NORMAN — City officials say they will use a $50.3 million loan from the state Water Resources Board to make improvements to the city’s water reclamation/wastewater treatment plant.
Improvements will expand the plant’s capacity from 12 million to 16 million gallons per day, meet mandated standards set by the state Department of Environmental Quality, and include replacement of old or obsolete equipment.
The state board approved the Clean Water State Revolving Fund loan to the Norman Utilities Authority during the panel’s regular monthly meeting on Tuesday.
Joe Freeman, chief of the Water Resources Board’s financial assistance division, calculated that the Norman Utilities Authority’s 34,525 customers will save an estimated $15,090,000 in interest charges over the life of the 15-year loan, as compared with traditional financing.
The loan money will go toward a planned $63 million upgrade of the southside plant. Voters approved a rate hike in sanitary sewer fees in November to help pay for the project.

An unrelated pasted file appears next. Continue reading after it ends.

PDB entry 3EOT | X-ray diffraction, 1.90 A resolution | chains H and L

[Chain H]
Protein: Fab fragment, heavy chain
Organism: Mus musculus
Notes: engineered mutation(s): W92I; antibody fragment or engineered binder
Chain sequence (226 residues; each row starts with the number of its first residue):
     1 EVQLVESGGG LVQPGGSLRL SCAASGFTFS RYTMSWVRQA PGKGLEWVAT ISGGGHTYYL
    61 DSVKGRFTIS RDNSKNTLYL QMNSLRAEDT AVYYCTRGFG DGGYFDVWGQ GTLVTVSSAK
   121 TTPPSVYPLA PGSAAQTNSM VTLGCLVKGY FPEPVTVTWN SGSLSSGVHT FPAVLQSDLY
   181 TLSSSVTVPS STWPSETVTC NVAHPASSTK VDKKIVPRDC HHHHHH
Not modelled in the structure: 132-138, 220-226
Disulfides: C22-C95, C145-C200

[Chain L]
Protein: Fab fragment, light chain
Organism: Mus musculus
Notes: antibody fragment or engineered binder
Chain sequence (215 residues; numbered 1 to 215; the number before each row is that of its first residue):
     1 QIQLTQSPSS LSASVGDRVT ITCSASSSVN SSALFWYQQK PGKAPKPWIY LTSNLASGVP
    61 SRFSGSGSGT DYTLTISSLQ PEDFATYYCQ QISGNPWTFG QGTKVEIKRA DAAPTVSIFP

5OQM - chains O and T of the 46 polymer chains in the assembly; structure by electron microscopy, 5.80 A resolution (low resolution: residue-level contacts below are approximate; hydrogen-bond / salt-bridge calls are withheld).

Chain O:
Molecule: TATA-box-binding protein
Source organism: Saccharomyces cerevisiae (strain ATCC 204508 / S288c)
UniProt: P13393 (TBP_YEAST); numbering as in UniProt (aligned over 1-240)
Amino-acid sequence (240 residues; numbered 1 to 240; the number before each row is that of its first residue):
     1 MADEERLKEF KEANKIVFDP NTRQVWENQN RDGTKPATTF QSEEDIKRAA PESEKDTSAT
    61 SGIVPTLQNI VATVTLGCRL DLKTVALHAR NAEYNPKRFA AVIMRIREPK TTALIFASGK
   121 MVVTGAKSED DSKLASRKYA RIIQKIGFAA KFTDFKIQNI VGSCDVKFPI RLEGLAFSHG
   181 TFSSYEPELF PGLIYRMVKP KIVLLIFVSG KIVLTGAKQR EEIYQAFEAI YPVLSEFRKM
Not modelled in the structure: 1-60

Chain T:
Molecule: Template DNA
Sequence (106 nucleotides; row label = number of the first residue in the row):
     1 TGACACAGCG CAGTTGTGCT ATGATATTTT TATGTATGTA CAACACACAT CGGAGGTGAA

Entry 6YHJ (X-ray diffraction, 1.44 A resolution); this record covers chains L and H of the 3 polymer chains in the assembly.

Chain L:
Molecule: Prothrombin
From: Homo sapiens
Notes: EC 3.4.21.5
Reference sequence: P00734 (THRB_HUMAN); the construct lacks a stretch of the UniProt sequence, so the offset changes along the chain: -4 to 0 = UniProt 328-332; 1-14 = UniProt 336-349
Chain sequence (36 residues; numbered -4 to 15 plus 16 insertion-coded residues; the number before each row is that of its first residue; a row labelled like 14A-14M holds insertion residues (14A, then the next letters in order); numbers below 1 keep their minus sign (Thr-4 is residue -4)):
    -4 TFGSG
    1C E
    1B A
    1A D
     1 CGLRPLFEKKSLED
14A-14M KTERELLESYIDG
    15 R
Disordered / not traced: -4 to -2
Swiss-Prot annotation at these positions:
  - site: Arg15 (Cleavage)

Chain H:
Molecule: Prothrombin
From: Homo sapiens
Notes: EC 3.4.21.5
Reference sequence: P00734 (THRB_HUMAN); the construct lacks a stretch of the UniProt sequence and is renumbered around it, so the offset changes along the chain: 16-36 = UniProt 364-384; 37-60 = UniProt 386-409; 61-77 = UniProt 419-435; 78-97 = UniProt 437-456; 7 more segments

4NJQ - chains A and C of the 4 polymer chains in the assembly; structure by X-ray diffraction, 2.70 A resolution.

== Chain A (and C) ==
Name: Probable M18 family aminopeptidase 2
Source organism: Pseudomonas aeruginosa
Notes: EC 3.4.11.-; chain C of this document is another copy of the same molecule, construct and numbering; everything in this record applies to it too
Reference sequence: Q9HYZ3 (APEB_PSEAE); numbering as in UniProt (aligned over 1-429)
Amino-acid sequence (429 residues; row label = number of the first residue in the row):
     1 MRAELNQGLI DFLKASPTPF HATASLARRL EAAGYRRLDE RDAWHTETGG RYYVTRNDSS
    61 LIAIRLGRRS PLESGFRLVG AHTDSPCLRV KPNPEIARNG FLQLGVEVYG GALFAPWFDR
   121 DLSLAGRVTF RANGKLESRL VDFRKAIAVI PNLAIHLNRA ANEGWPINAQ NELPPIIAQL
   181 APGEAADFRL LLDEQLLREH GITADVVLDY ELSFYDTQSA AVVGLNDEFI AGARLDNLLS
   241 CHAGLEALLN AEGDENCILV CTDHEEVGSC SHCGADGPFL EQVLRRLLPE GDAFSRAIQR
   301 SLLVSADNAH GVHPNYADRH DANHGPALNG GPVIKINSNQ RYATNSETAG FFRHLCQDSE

The Clean Water State Revolving Fund loan will be secured with a lien on the revenues of the water and wastewater system, said Utilities Director Ken Komiske.
Komiske said the city is getting the loan at a 2.35 percent interest rate, versus the probable 3 percent or higher rate if the loan were from a bank.
“It will save our customers a lot of money, and that’s important,” he said.
The plant improvements are necessary so the city can meet newer, stricter treatment standards set by the Department of Environmental Quality. Without a plan for making the improvements, Norman would have faced fines up to $10,000 a day, possibly beginning as early as July 1, Komiske said.
Improvements to the plant will begin in June and take about three years to complete, he said.
The plant now is operating at nearly 92 percent capacity, with equipment that was installed in 1957, Komiske said.
Since 1983, the state Water Resources Board has approved more than $3 billion in loans and grants for water and wastewater infrastructure improvements throughout Oklahoma.